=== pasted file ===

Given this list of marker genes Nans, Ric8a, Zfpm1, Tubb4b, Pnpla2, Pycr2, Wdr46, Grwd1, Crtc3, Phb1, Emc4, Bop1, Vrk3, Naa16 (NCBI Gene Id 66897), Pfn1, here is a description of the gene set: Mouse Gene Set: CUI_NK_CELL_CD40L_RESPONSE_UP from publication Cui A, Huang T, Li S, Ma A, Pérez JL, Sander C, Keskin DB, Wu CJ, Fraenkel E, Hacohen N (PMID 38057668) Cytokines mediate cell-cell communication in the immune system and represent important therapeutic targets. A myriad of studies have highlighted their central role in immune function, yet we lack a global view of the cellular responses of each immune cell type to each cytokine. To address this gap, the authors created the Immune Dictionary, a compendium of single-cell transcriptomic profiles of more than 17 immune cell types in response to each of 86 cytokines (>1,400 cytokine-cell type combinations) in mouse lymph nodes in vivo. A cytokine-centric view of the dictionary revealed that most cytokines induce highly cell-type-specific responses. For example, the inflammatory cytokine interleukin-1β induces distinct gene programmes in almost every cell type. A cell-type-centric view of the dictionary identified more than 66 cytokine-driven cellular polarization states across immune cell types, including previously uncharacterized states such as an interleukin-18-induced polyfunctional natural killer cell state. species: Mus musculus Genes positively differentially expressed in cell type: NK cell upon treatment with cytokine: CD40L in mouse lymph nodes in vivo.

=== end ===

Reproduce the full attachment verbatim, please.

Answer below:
Given this list of marker genes Nans, Ric8a, Zfpm1, Tubb4b, Pnpla2, Pycr2, Wdr46, Grwd1, Crtc3, Phb1, Emc4, Bop1, Vrk3, Naa16 (NCBI Gene Id 66897), Pfn1, here is a description of the gene set: Mouse Gene Set: CUI_NK_CELL_CD40L_RESPONSE_UP from publication Cui A, Huang T, Li S, Ma A, Pérez JL, Sander C, Keskin DB, Wu CJ, Fraenkel E, Hacohen N (PMID 38057668) Cytokines mediate cell-cell communication in the immune system and represent important therapeutic targets. A myriad of studies have highlighted their central role in immune function, yet we lack a global view of the cellular responses of each immune cell type to each cytokine. To address this gap, the authors created the Immune Dictionary, a compendium of single-cell transcriptomic profiles of more than 17 immune cell types in response to each of 86 cytokines (>1,400 cytokine-cell type combinations) in mouse lymph nodes in vivo. A cytokine-centric view of the dictionary revealed that most cytokines induce highly cell-type-specific responses. For example, the inflammatory cytokine interleukin-1β induces distinct gene programmes in almost every cell type. A cell-type-centric view of the dictionary identified more than 66 cytokine-driven cellular polarization states across immune cell types, including previously uncharacterized states such as an interleukin-18-induced polyfunctional natural killer cell state. species: Mus musculus Genes positively differentially expressed in cell type: NK cell upon treatment with cytokine: CD40L in mouse lymph nodes in vivo.